William Makepeace Thackeray

(1811-1863 / India)

Le Grenier

Je viens revoir l'asile ou ma jeunesse
De la misere a subi les lecons.
J'avais vingt ans, une folle maitresse,
De francs amis et l'amour des chansons.
Bravant le monde et les sots et les sages,
Sans avenir, riche de mon printemps,
Leste et joyeux je montais six etages,
Dans un grenier qu'on est bien a vingt ans.

C'est un grenier, point ne veux qu'on l'ignore.
La fut mon lit, bien chetif et bien dur;
La fut ma table; et je retrouve encore
Trois pieds d'un vers charbonnes sur le mur.
Apparaissez, plaisirs de mon bel age,
Que d'un coup d'aile a fustiges le temps,
Vingt fois pour vous j'ai ma montre en gage.
Dans un grenier qu'on est bien a vingt ans!

Lisette ici doit surtout apparaitre,
Vive, jolie, avec un frais chapeau;
Deja sa main a l'etroite fenetre
Suspend son schal, en guise de rideau.
Sa robe aussi va parer ma couchette;
Respecte, Amour, ses plis longs et flottans.
Jai su depuis qui payait sa toilette
Dans un grenier qu'on est bien a vingt ans!

A table un jour, jour de grande richesse,
De mes amis les voix brillaient en choeur,
Quand jusqu'ici monte on cri d'allegresse;
A Marengo Bonaparte est vainqueur.
Le canon gronde; un autre chant commence;
Nous celebrons tant de faits eclatans.
Les rois jamais n'envahiront la France.
Dans un grenier qu'on est bien a vingt ans!

Quittons ce toit ou ma raison s'enivre.
Oh! qu'ils sont loin ces jours si regrettes!
J'echangerais ce qu'il me reste a vivre
Contre un des mois qu'ici Dieu ma comptes.
Pour rever gloire, amour, plaisir, folie,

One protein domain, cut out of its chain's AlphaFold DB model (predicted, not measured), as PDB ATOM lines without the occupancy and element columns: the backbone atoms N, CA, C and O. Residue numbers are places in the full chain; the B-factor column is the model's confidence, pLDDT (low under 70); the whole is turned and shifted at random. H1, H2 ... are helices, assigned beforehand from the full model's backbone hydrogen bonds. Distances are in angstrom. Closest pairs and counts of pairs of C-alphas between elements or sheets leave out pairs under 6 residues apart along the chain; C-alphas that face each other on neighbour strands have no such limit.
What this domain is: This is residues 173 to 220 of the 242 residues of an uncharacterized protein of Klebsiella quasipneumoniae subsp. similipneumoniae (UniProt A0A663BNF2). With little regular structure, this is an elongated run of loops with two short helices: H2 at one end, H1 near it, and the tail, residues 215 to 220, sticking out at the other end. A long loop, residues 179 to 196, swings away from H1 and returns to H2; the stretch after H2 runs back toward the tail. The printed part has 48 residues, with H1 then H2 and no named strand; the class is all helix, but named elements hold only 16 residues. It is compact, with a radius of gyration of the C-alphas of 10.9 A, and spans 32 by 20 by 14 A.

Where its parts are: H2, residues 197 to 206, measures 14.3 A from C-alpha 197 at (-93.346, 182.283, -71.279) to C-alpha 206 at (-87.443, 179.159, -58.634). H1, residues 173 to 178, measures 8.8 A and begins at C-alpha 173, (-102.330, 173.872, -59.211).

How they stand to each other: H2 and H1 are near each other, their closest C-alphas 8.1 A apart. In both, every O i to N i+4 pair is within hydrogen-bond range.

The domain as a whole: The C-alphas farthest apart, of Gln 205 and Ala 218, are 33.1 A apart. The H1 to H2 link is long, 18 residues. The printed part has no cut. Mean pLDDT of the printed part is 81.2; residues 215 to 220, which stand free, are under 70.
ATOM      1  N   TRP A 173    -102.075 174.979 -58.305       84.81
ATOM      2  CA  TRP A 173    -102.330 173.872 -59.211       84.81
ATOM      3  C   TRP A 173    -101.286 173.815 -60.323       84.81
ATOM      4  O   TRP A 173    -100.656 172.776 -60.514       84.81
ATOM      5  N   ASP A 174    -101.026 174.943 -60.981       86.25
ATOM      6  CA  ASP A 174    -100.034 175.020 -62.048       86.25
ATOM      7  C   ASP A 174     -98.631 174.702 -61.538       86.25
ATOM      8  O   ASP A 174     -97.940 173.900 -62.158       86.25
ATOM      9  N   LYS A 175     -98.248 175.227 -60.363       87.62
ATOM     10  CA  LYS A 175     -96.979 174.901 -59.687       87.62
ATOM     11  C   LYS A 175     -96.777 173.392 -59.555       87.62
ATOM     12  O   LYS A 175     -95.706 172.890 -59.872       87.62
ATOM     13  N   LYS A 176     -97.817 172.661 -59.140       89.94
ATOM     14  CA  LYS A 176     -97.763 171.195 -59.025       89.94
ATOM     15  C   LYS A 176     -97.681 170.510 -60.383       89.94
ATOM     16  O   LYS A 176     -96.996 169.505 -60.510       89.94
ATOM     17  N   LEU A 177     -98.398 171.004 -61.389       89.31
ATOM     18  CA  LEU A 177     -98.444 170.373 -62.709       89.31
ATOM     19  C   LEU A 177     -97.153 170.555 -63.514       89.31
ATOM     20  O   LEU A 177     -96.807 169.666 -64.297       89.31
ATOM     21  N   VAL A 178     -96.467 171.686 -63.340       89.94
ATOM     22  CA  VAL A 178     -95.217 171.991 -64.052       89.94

Pour depenser sa vie en peu d'instans,
D'un long espoir pour la voir embellie,
Dans un grenier qu'on est bien a vingt ans!

The Garret

With pensive eyes the little room I view,
Where, in my youth, I weathered it so long;
With a wild mistress, a stanch friend or two,
And a light heart still breaking into song:
Making a mock of life, and all its cares,
Rich in the glory of my rising sun,
Lightly I vaulted up four pair of stairs,
In the brave days when I was twenty-one.

Yes; 'tis a garret—let him know't who will—
There was my bed—full hard it was and small;
My table there—and I decipher still
Half a lame couplet charcoaled on the wall.
Ye joys, that Time hath swept with him away,
Come to mine eyes, ye dreams of love and fun;
For you I pawned my watch how many a day,
In the brave days when I was twenty-one.

And see my little Jessy, first of all;
She comes with pouting lips and sparkling eyes:
Behold, how roguishly she pins her shawl
Across the narrow casement, curtain-wise;
Now by the bed her petticoat glides down,
And when did woman look the worse in none?
I have heard since who paid for many a gown,
In the brave days when I was twenty-one.

One jolly evening, when my friends and I
Made happy music with our songs and cheers,
A shout of triumph mounted up thus high,
And distant cannon opened on our ears:
We rise,—we join in the triumphant strain,—
Napoleon conquers—Austerlitz is won—
Tyrants shall never tread us down again,
In the brave days when I was twenty-one.

Let us begone—the place is sad and strange—
How far, far off, these happy times appear;
All that I have to live I'd gladly change
For one such month as I have wasted here—
To draw long dreams of beauty, love, and power,
From founts of hope that never will outrun,
And drink all life's quintessence in an hour,
Give me the days when I was twenty-one!

Submitted: Wednesday, April 07, 2010

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